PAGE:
“It’s a huge deal,” Friend said of the recognition that comes with having a top-10 product at the Expo. “People will be aware of it, and when hot weather comes, and when their calves and animals start overheating, they’ll think of it.”
Not all the inventions are coming from the U.S.
The “Scorpion,” a self-propelled, automatic farmland weed remover and the “Ortomec Cleaner 2,” which cuts down the stubble left from newly-harvested row crops and simultaneously vacuums up the harvest debris, both were developed by Italian companies and are being distributed by separate Salinas-based equipment dealers who will be showing them at next week’s event.
Israeli tech company Afimilk, which makes sensors for dairy cows and other cattle, will have representatives in Tulare hawking its new, top-10 product, the “AfiAct II Calving Alert Service.”
The system begins with a small monitor strapped onto the leg of a pregnant cow that records its movements, how long it rests and how long it lies down. That data is transmitted to a computer loaded with software that determines if the animal is acting in such a way that it’s preparing to go into labor.
The system then sends a text message to a dairy operator that the birthing — or “calving” — process has begun, rather than having to assign workers to watch cows to see when they go into labor so a veterinarian can be called to deal with labor issues that could injure or kill the cow and calf, said Amir Ben-Yehoshua, a spokesman for Afimilk.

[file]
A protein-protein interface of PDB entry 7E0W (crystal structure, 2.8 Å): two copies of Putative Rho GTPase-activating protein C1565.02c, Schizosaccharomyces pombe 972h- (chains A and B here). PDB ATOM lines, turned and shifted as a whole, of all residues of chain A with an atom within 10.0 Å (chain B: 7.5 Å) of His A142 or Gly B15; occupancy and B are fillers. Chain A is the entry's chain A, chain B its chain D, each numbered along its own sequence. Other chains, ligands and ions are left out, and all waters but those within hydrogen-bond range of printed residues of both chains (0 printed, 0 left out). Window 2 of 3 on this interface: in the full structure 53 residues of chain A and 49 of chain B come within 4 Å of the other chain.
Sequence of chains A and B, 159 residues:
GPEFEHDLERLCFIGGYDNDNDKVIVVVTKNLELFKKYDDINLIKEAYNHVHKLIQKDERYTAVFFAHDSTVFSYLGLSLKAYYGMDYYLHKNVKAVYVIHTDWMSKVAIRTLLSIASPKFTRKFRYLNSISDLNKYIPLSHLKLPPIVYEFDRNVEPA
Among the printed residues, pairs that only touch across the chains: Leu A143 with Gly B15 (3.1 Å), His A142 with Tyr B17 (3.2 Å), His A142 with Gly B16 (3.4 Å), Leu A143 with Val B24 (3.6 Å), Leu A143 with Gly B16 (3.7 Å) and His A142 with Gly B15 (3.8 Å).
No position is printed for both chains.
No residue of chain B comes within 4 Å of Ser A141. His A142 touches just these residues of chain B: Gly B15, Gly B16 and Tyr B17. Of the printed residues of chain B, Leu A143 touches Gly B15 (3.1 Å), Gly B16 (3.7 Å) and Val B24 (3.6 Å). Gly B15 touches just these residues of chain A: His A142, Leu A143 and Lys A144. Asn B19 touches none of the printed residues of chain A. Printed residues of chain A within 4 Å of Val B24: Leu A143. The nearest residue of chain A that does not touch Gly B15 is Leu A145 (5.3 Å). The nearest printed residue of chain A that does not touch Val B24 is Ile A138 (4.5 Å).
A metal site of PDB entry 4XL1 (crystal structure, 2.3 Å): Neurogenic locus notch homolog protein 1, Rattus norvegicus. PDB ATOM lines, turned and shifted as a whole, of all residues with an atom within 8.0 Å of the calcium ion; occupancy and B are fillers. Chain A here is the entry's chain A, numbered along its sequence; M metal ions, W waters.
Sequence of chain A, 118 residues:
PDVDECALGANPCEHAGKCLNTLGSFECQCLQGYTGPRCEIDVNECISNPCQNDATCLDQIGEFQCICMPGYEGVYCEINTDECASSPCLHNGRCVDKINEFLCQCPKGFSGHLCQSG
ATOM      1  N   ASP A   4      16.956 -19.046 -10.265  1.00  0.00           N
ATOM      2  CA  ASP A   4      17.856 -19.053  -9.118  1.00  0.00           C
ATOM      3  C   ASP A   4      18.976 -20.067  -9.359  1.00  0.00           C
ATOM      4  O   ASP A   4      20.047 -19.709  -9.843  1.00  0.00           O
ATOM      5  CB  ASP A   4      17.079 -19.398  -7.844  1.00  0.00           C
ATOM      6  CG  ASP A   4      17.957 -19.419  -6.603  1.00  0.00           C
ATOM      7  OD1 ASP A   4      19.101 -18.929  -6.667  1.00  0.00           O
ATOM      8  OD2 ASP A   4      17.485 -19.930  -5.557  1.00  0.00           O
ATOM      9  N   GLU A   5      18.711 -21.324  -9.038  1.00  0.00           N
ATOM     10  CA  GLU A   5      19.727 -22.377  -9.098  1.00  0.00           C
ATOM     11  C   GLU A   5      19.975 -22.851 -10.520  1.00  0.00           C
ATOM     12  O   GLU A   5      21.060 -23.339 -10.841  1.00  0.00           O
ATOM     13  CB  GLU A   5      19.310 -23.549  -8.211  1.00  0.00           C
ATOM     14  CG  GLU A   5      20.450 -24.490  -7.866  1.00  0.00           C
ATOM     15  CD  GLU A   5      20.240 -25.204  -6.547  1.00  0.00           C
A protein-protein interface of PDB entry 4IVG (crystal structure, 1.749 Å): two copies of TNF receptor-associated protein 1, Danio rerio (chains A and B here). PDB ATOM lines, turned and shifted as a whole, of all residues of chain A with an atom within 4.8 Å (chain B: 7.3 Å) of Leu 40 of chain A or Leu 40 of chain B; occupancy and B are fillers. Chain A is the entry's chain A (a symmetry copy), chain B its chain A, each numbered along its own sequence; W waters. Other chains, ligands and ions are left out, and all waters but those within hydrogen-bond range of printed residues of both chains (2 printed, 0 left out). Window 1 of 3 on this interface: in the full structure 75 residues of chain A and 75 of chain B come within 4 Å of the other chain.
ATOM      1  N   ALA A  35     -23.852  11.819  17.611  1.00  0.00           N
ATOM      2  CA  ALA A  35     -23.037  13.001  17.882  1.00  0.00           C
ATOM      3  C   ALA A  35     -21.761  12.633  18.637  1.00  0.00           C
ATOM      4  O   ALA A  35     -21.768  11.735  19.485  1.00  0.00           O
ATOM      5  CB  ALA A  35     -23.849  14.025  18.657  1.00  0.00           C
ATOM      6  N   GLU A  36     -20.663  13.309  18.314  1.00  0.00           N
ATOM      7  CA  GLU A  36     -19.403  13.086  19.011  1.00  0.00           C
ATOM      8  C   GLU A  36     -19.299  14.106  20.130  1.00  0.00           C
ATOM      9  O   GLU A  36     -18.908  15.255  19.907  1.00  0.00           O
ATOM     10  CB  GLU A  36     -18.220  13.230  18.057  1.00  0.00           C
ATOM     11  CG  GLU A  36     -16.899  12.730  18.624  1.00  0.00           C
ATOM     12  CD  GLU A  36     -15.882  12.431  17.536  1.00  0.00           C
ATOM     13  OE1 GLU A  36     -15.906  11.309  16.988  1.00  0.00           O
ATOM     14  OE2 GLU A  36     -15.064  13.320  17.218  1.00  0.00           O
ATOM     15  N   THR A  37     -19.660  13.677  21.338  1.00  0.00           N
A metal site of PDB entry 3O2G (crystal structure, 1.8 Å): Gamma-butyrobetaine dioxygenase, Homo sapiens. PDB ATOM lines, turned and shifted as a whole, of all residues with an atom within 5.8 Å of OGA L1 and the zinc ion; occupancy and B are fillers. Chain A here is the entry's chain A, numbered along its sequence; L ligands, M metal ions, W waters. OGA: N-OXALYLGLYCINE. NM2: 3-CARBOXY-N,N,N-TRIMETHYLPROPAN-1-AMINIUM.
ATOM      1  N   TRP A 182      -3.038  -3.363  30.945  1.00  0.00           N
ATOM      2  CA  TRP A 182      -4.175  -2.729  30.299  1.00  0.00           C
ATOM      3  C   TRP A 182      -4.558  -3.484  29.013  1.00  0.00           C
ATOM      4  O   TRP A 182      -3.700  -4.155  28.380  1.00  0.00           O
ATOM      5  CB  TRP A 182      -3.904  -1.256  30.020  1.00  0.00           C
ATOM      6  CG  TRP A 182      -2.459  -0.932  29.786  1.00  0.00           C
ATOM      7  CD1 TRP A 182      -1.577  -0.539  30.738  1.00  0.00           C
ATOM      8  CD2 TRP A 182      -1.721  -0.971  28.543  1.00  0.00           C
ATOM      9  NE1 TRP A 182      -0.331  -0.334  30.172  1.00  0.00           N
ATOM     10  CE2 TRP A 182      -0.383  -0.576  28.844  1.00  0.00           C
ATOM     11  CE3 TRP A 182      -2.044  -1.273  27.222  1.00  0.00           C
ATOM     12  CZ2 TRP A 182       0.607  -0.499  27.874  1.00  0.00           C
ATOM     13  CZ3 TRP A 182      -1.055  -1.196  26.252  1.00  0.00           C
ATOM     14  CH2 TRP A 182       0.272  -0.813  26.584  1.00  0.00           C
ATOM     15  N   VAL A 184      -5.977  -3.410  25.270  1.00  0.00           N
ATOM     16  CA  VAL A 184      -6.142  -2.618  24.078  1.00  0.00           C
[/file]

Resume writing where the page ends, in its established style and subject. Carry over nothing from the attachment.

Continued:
Besides the leg monitors, the system includes antennas to transmit the data from the cow and software.
The company’s other products already sell in 50 countries, but having a top-10 product at the World Ag Expo could help tremendously in getting word out about AfiAct II, Ben-Yehoshua said.
“Standing out of the crowd, standing on top of everybody, that’s one of the benefits of winnings this award,” he said in a telephone call from Israel. “We are in the Super Bowl.
Here are the other top 10 new products that will be featured at the World Ag Expo:
– Torque Drive Mega Storm II Fan
An industrial exhaust fan for livestock pens made without belts, pulleys or tensioners that can cause maintenance issues.
A multiple pump drive system for diesel, diesel-electric and hybrid engines used in agricultural production equipment. This multiple pump drive system enables you to connect and disconnect hydraulic pumps on demand.
A feed additive to prevent clinical and subclinical hypocalcemia in dairy cows by helping to ensure cows don’t go severely low on the calcium in their bodies after giving birth.
This is a new type of barrier film laid over stored cattle silage (feed corn) that provides oxygen and ultraviolet light protection.
The UV protections prevent the silage from overheating, causing the feed to lose nutrients.
The system automates flood irrigation on farms by retrofitting existing delivery gates with linear actuators that open and close the gates based on data from water sensors.
Developers of the product say the system reduces water consumption by 5-10 percent, as well as reducing standing water on crops due to over-flooding.